How to create an editorial content calendar

How to create an editorial content calendarCreating and maintaining an editorial calendar should be an integral part of any PR or marketing strategy.

But, with the ever-growing number of networks to share branded content with our audiences, keeping a well-curated editorial calendar is a daunting task. Here are a few tried-and-true ways you can simplify the process.

Creating your editorial calendar

The first steps in creating an editorial calendar that works for you are outlining the social networks to be used and the brands/blogs/etc. that you need to manage, as well as the depth of detail you need. Knowing these items will determine which services will work best for you.

If you only need to see a schedule of posts, using a traditional calendar app like Google calendar will work perfectly. You can create separate calendars for each blog or brand and color code it all to easily see when something needs to be done. Using a calendar app will also allow you to block out time for development and strategic planning.

If you prefer to see your posting schedule as a breakdown of the process behind creating and posting your content, a service like Trello may be the way to go. With Trello, you can create multiple boards for each step of your editorial process and add cards with topics, ideas or post titles as needed. Cards can be labeled with colors, assigned due dates and shifted from board to board as the piece moves through the editorial process. Drafts of posts can also be attached to the cards.

Using your editorial calendar

Once you’ve decided which type of editorial calendar you need, it’s time to fill it with your topics and ideas. A good content marketing plan is part coming up with great ideas and part actually getting the ideas posted on time. (Click to Tweet!)

Creativity and productivity often come in bursts, so it’s important to let the ideas flow, but to not run wild with posting everything at once, since consistency is almost as important as great content.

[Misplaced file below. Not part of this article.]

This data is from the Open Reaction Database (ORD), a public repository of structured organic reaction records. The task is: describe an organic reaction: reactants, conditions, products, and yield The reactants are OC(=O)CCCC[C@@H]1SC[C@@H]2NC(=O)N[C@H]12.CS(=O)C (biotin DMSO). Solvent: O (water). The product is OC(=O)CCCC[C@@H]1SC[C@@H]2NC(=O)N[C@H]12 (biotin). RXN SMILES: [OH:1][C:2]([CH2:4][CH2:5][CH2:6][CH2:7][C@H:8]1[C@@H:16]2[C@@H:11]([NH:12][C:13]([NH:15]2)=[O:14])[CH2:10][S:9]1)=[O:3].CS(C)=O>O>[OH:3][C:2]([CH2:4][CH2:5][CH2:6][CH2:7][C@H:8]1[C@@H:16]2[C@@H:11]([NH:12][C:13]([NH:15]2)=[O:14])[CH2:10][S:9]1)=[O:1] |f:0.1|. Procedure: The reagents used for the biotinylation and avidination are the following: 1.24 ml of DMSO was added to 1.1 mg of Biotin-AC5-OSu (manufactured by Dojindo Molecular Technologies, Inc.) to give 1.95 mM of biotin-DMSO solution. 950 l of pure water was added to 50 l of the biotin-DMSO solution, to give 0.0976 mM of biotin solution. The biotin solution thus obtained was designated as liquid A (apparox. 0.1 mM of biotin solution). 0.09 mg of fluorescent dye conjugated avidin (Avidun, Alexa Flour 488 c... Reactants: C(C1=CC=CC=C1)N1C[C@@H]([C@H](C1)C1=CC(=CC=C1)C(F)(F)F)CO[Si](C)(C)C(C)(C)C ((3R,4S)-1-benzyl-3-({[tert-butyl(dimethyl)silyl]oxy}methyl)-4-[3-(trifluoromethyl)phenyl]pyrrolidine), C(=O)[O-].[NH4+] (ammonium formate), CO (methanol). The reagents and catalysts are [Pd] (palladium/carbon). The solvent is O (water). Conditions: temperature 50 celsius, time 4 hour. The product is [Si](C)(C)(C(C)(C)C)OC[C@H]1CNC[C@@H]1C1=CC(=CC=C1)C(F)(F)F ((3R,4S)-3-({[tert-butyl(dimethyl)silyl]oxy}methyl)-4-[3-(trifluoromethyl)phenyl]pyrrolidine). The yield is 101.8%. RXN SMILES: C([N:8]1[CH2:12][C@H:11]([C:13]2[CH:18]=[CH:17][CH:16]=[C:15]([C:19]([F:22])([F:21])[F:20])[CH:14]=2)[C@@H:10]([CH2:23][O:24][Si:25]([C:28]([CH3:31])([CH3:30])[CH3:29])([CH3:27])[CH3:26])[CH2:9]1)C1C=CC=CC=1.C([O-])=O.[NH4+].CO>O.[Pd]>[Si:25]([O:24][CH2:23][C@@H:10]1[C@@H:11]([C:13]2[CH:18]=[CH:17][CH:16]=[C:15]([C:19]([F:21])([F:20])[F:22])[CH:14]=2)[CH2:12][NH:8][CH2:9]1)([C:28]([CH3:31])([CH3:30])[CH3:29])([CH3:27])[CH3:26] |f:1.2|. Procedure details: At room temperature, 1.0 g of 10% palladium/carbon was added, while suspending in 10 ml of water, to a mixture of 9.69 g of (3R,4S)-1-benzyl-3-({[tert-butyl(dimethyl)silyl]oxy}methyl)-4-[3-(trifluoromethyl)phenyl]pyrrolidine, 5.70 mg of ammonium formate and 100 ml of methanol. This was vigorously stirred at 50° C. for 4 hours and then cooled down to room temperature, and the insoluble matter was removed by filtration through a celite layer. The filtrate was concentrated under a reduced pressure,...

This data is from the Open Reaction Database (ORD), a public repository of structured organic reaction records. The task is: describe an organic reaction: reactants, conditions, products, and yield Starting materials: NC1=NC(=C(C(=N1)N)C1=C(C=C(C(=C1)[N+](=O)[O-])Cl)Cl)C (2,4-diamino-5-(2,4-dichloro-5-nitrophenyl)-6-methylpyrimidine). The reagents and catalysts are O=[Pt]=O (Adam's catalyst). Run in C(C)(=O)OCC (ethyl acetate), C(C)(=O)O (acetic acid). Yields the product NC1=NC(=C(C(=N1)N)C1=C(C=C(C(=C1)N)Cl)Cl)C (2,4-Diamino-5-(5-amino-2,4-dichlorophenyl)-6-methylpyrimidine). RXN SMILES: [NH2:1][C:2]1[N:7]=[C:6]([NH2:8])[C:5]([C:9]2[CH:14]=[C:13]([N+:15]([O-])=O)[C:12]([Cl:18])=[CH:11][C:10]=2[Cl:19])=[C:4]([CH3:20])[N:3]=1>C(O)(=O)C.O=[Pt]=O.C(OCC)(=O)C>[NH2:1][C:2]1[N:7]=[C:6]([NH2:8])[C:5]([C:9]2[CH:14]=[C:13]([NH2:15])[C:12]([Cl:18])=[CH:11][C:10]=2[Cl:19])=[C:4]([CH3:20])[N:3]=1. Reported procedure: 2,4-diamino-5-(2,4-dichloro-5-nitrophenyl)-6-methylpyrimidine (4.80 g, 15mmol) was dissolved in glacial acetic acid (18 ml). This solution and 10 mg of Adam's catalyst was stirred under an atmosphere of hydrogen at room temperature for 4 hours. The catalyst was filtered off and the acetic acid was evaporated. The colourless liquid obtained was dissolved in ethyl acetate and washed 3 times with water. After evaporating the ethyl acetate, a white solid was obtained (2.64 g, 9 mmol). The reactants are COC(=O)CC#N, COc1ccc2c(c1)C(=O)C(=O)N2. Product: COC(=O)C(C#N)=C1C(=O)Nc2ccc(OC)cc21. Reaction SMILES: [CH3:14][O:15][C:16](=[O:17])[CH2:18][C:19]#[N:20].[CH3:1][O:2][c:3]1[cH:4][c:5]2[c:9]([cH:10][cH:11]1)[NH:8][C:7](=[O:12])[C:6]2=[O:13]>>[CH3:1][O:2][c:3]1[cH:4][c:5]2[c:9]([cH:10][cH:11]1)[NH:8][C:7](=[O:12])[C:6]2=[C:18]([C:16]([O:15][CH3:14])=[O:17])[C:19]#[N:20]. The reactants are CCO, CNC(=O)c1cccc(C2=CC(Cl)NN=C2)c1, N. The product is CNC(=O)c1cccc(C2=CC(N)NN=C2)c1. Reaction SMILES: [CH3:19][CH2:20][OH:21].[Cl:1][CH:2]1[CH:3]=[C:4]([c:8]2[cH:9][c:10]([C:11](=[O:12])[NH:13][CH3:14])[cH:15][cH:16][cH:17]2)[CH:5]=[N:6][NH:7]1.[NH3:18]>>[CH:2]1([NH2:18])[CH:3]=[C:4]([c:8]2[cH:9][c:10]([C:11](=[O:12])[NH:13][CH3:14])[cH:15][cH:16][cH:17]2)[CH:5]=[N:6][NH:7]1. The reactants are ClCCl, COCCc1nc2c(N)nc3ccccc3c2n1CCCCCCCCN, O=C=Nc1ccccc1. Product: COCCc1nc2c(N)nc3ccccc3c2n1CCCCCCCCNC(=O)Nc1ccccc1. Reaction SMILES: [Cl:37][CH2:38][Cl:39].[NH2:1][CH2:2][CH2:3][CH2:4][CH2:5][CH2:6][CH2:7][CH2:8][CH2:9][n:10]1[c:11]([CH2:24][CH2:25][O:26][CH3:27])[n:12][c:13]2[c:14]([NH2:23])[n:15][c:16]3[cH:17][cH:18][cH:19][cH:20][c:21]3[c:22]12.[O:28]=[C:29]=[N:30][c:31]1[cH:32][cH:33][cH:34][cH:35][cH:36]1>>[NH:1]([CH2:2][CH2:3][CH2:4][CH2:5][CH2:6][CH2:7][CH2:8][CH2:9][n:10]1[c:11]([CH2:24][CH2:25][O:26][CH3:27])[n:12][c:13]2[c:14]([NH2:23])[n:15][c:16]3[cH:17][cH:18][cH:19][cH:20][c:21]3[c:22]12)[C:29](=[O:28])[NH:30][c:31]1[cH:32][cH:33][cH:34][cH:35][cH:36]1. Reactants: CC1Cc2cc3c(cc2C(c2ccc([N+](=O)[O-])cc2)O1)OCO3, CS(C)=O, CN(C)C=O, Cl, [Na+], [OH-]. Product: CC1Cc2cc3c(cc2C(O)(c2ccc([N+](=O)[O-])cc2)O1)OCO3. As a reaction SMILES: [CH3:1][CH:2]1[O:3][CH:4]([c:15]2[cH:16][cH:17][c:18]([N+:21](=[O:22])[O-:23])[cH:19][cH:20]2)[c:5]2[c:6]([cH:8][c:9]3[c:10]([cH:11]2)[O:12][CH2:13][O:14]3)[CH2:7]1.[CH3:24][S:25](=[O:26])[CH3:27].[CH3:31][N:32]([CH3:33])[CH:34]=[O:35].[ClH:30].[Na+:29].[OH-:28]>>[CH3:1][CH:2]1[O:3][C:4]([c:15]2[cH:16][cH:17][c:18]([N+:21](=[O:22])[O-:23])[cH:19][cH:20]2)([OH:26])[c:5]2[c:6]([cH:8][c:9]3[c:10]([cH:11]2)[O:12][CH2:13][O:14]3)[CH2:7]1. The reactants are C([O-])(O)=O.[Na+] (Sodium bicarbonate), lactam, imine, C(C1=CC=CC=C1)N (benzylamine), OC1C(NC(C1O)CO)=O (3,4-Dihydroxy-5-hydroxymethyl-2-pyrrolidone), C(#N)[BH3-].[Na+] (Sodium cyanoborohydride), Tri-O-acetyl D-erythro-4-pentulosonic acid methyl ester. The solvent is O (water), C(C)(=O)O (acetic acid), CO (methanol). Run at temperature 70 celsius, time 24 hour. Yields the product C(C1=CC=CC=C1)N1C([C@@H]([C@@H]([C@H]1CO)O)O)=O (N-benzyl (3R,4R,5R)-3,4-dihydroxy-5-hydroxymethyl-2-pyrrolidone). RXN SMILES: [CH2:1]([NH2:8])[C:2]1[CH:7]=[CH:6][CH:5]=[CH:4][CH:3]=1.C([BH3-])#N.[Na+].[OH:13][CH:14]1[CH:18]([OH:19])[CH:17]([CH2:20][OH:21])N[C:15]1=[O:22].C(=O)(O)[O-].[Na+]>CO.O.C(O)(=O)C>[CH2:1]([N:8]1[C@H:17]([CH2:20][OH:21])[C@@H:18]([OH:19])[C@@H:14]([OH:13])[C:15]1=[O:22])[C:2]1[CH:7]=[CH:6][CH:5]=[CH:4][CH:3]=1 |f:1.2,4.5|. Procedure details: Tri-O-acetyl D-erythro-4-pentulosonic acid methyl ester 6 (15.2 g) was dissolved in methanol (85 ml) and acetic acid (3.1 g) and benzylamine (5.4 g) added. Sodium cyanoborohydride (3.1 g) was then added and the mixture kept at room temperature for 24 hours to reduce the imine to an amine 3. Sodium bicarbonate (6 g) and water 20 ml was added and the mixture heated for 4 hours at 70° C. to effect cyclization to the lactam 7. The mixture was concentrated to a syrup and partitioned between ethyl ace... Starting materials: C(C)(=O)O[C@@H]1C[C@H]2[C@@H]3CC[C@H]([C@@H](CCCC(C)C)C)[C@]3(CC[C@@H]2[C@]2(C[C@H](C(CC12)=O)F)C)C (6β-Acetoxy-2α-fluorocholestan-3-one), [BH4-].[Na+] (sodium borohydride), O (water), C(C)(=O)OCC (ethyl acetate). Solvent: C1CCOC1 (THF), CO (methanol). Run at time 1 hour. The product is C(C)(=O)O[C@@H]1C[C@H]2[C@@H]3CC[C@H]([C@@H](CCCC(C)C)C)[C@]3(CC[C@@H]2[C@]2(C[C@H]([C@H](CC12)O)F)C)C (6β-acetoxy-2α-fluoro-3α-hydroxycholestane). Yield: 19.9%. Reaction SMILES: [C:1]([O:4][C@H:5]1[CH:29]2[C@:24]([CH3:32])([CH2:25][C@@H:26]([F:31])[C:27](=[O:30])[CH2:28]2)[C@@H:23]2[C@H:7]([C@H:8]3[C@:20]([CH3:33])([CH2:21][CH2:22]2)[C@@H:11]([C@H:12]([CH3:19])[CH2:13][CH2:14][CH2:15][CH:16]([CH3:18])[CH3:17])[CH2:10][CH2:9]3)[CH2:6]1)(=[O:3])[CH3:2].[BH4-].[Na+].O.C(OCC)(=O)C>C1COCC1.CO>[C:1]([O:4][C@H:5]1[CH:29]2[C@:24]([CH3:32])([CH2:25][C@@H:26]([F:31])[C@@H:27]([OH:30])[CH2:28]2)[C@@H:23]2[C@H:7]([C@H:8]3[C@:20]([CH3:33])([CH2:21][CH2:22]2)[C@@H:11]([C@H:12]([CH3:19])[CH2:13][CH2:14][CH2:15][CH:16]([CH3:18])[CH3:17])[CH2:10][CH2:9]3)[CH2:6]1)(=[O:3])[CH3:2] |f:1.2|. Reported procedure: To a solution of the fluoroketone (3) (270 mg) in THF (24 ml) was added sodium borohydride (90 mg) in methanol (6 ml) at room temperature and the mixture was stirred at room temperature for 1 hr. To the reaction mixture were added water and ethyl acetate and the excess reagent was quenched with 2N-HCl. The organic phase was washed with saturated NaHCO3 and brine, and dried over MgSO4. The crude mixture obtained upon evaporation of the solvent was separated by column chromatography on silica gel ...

Once your editorial calendar is full of fantastic ideas and your content creation is underway, you need to plan how to get it noticed by your audience. As you’d guess, social media is a key component of this strategy.

Using a social media scheduling app, like Buffer, Hootsuite or TweetDeck, depending on your needs. Including which networks you plan to post on for each topic in your editorial calendar is a great way to keep your efforts on track and organized.

Setting aside a chunk of time each week dedicated to scheduling your social media for the week will also make being consistent so much easier. Planning is half the battle, after all!

What are your favorite tools for editorial planning? Please share in the comments below!

Robyn Rudish-LaningRobyn Rudish-Laning is a graduate of Duquesne University, with a bachelor’s in Public Relations, a master’s in Media Arts and Technology, and currently works as a PR Associate with Pretty Living PR, a boutique firm based in Pittsburgh. Find her on LinkedIn or Twitter or read her PR-focused blog

Visual Dos and Don’ts: A Guide to Optimizing Images for PR Success

A guide to optimizing images for PR successWe, in general, are drawn to what is visually appealing. Take a look at your Facebook or Twitter feed, and I will bet that nine times out of 10 as you’re scrolling down, skimming the content and taking in the highlights, your attention will be captured by a captivating image.

With this in mind, it’s more important than ever for us as PR pros to develop eye-catching and memorable visuals for the clients we represent on social media. Here are some dos and don’ts to consider for your integrated marketing communications plan.